• Pay Attention to Body Language


    "Standing up straight with your shoulders back and using open body language (your arms away from your body with palms up) actually tells your brain you are confident," Myers says.

    Plus, she adds, it projects the image of confidence to those with whom you're communicating. All in all, it'll give you a more commanding presence and show you can be the leader in the room.

  • Play the Dress Code Game


    Blazers are going to look weird at a start-up where everyone else is wearing T-shirts, and sandals are going to look super awkward next to the stilettos on the floor of a finance firm.

    But sadly, it goes beyond just looking weird: "Dressing casually can hurt your professional image if everyone around you is in business suits and heels," Myers explains. "Conversely, dressing formally in a casual atmosphere can impact how comfortable people are when interacting with you."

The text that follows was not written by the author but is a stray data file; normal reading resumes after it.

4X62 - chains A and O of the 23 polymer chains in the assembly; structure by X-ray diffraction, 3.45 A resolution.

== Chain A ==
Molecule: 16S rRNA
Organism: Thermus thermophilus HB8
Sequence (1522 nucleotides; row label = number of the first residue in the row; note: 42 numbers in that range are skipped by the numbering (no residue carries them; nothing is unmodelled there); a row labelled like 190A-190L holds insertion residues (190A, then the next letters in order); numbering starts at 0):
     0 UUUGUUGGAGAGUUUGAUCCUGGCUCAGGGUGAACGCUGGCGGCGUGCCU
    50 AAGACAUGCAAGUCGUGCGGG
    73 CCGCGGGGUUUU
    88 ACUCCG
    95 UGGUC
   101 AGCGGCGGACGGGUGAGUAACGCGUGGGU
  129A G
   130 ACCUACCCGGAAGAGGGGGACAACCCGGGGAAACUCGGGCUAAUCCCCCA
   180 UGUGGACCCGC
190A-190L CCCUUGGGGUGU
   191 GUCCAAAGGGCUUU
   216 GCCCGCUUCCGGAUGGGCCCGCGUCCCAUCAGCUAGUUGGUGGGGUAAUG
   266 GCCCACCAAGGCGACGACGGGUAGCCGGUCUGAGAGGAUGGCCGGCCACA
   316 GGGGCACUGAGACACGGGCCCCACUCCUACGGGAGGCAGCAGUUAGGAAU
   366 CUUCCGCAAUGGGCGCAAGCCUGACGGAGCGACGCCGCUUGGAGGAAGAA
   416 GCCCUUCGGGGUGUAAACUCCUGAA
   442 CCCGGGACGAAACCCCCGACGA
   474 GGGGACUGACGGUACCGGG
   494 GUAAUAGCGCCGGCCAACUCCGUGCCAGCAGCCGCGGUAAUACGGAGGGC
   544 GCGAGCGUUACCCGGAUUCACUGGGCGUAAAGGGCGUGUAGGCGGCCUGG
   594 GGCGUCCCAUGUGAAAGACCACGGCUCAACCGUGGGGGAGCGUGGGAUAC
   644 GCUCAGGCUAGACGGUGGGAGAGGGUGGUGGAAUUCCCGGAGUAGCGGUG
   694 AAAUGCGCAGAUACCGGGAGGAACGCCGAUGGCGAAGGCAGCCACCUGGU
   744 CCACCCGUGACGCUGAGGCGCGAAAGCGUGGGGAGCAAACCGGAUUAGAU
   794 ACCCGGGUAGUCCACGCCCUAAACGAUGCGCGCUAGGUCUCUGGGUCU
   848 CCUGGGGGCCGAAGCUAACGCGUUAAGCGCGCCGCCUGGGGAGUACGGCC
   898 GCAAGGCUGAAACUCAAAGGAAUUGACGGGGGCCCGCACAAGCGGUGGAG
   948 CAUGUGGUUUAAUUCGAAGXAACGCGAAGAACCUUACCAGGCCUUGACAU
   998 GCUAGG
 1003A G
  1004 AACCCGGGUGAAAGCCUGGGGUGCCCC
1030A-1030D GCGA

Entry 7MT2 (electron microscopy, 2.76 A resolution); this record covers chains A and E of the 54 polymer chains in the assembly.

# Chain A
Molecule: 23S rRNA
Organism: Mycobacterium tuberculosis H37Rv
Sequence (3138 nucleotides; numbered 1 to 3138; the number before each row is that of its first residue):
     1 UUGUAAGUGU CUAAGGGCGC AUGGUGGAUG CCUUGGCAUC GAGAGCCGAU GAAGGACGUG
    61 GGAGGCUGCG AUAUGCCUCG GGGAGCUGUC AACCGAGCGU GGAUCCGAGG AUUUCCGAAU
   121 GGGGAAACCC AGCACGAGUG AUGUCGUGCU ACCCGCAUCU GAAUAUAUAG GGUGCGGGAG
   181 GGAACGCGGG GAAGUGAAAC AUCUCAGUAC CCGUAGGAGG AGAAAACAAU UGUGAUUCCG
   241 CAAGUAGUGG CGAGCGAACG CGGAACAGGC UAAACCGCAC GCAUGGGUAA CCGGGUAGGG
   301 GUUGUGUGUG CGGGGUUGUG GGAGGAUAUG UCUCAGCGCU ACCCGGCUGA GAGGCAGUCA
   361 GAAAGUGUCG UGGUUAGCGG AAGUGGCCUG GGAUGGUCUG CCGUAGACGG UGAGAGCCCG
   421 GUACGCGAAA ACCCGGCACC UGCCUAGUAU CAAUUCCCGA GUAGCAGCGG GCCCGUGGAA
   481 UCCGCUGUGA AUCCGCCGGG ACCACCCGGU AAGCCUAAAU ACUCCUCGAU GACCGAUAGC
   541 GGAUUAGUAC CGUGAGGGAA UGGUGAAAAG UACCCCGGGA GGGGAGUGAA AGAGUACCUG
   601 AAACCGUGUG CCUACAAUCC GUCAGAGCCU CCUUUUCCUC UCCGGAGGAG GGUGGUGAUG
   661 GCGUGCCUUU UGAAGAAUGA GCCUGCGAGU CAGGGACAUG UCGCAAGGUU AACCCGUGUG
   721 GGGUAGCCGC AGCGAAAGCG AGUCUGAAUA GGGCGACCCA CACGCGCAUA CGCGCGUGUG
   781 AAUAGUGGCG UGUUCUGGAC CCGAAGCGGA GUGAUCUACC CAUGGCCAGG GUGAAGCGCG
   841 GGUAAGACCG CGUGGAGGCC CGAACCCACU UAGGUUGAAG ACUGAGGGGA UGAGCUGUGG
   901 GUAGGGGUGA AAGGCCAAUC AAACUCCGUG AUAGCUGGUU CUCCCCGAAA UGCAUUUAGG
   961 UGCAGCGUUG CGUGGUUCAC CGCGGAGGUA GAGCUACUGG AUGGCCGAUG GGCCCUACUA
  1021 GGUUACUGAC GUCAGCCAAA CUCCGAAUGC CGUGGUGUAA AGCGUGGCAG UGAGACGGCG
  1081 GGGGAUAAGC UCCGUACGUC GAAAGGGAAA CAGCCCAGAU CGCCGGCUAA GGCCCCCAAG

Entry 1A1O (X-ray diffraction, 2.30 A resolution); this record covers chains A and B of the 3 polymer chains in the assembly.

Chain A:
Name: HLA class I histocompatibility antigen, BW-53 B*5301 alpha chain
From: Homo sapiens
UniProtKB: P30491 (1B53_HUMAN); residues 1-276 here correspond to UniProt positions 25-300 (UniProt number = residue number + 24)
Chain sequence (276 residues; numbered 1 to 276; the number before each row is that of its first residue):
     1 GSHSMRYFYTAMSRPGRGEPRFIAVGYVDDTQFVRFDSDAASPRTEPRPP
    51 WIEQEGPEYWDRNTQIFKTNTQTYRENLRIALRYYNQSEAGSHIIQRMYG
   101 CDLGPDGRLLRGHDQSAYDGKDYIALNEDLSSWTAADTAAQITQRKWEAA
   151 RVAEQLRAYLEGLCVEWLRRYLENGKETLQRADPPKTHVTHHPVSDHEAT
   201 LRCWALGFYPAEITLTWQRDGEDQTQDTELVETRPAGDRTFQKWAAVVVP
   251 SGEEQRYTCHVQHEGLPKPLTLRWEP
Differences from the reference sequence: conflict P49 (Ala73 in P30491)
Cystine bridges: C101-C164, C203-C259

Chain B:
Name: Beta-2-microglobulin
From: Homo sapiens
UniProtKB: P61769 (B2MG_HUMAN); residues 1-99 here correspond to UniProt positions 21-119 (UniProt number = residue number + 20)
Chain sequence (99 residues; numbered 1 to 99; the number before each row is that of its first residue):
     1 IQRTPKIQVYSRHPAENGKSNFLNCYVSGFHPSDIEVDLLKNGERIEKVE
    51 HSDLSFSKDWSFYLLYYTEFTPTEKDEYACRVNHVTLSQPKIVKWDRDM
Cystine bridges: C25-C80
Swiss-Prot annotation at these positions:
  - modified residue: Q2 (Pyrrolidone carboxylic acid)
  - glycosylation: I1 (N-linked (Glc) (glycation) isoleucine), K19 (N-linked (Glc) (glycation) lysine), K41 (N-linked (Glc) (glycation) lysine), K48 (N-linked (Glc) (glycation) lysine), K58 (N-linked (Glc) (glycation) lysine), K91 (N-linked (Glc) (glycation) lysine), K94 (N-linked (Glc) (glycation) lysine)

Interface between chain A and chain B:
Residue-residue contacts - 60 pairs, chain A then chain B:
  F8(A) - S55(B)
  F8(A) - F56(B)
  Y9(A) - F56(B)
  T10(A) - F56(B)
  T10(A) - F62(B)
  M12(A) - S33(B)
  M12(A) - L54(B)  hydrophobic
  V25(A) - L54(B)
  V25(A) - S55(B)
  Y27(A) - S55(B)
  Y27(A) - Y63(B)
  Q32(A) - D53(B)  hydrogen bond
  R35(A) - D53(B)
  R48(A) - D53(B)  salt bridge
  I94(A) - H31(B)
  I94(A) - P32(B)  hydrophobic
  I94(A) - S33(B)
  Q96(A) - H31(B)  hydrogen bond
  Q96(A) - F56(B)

Translation? Don't just dress for the job you want, dress for the office culture, too.

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  • Don't Gossip

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    It should probably be obvious, but it's worth saying anyway: Don't gossip or conspire -- especially about your promotion. "Work your plan at home, and when you're in the office, focus on delivering results and supporting your team," Monahan advises. "Everyone likes a positive team player that delivers solutions, not someone who complains and creates problems."

  • Contribute Your Opinion ...


    ... Especially if it's different, Monahan says. Speaking up in meetings will be one of the best avenues to prove yourself by offering opinions fueled by your unique frame of mind. "You are on the team for a reason, and you want others to get to know you and see your value," Monahan explains. "Be your own PR firm at work by verbally sharing your insights and perspective."

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  • Collect Feedback and Recommendations